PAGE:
A Taste of Geneva [Gal About Town: Fashion and Travel at Your Fingertips]...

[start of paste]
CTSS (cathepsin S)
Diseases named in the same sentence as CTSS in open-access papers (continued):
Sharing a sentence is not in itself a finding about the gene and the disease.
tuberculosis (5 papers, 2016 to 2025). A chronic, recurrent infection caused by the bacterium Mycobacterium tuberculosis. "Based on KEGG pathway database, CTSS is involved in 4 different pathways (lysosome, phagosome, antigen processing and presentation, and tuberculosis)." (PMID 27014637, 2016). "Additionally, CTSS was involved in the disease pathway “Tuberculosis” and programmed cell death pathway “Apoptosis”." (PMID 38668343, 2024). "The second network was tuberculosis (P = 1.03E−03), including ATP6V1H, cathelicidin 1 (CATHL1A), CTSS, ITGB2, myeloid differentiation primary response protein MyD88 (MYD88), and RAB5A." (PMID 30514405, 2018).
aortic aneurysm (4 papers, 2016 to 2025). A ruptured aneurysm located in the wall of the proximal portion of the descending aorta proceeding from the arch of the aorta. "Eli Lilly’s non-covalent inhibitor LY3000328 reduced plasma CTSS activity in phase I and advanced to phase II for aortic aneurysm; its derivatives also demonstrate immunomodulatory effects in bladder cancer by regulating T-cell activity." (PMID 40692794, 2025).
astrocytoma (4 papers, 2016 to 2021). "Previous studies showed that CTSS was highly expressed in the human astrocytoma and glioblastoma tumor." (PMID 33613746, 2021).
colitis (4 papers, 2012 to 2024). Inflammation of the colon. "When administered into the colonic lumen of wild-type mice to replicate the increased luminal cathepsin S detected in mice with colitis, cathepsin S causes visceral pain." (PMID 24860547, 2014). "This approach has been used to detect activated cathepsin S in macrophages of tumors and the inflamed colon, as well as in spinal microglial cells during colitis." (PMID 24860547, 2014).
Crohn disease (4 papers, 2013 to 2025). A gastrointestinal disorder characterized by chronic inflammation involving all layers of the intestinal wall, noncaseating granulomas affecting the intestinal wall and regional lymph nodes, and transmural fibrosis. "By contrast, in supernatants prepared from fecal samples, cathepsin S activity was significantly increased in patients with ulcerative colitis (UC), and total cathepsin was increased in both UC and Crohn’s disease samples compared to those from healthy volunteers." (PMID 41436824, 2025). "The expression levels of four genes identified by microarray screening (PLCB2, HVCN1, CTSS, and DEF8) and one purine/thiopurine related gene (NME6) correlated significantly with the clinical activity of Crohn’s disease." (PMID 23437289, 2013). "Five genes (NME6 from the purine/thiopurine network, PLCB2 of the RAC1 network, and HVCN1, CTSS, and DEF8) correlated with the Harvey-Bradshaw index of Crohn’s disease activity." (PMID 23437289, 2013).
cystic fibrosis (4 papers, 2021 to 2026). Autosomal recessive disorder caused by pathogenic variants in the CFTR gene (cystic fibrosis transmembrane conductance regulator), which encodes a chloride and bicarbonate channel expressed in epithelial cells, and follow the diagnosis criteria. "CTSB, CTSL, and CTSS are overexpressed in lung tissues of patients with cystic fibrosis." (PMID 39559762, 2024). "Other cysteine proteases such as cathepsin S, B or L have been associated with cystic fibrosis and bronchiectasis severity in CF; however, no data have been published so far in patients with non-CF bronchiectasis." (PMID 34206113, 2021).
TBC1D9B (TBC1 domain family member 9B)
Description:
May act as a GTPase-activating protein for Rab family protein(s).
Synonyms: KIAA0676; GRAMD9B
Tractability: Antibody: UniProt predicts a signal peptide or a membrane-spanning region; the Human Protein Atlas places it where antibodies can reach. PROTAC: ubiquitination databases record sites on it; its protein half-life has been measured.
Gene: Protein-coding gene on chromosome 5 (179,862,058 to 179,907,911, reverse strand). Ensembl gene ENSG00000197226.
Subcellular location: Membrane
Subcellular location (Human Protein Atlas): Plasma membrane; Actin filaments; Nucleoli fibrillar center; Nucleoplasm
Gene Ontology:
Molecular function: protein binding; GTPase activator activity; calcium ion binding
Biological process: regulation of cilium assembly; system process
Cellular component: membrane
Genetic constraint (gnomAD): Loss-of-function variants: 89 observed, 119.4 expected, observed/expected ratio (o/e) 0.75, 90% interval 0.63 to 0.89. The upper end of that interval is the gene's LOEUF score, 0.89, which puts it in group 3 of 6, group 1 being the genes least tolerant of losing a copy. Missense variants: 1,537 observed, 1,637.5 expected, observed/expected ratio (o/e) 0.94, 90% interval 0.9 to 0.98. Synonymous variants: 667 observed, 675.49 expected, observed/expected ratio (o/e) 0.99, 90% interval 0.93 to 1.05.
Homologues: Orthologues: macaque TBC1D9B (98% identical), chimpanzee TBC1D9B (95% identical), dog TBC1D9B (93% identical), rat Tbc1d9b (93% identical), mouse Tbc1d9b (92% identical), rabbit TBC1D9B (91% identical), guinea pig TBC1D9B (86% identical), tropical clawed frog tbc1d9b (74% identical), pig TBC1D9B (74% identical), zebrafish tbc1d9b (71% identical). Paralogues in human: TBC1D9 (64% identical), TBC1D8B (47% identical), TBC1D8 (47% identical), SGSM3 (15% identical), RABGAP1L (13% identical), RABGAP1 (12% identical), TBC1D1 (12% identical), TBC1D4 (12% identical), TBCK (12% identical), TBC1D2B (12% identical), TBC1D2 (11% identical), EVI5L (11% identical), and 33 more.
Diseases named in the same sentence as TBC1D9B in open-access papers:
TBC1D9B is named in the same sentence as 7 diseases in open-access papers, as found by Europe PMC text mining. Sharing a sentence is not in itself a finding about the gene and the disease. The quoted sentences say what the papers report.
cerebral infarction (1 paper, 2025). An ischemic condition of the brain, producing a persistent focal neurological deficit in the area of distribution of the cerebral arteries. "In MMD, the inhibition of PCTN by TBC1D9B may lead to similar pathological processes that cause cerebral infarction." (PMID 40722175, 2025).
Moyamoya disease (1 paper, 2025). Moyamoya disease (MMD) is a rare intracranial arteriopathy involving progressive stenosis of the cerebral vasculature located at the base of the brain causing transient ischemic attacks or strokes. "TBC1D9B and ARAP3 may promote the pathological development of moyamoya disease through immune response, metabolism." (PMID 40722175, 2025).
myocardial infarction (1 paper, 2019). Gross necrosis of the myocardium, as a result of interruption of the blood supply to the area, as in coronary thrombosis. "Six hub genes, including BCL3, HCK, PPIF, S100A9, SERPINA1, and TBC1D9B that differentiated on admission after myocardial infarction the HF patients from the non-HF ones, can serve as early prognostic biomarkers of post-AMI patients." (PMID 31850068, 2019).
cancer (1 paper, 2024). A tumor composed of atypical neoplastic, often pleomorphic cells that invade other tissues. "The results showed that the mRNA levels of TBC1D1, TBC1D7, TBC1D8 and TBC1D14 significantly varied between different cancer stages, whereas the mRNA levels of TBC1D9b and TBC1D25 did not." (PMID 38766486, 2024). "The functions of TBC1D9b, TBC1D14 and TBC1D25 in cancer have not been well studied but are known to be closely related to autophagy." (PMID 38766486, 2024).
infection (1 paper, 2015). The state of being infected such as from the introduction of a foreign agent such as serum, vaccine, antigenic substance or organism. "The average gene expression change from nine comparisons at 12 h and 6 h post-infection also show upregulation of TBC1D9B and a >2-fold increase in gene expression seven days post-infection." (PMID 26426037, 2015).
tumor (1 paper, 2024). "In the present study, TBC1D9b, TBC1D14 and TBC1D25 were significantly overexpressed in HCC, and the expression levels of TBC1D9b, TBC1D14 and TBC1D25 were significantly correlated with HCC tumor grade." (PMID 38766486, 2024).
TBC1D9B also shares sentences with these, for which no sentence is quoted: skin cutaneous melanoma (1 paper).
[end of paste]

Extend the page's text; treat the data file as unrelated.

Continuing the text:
Geneva, Switzerland was one of our first destinations in our three-week, whirlwind European holiday. We flew into Geneva from Manchester, UK (A VERY lovely airport, I was impressed by it’s décor, calm atmosphere, and cleanliness) via EasyJet. It had been about five and a half years since I had flown on EasyJet, one of Europe’s most economical airlines. The are the Southwest or JetBlue of Europe, offering fares at amazing prices, with most being somewhere in the double digits. I often advise that if you are travelling to multiple cities in Europe, first check if EasyJet (or RyanAir, another discount airline) flies between the two cities. It’s amazing how often taking a plane is actually cheaper than taking the train. EasyJet does tend to nickel and dime, but in the way almost all airlines are now: checked baggage is extra, more legroom is extra, etc. But, unlike RyanAir, use of their bathroom is complimentary (seriously). I have to say, this flight on EasyJet was much more pleasant than the last, and much more pleasant than most of my Southwest flights as well. The plane was clean, well maintained. The staff was quite lovely and helpful. And I didn’t feel like a stuffed sardine. While the flight was short, as most within Europe are, for being so inexpensive it was very pleasant. If you have the choice between RyanAir and EasyJet for flying in Europe, I would pick EasyJet any day. Once we landed in Geneva, we were shuttled to the main terminal and waited to go through customs. The line was long, but honestly, I was just really happy to get my passport stamped in Switzerland. Traveling by train is wonderfully picturesque, but you do not get any passport stamps when moving from country...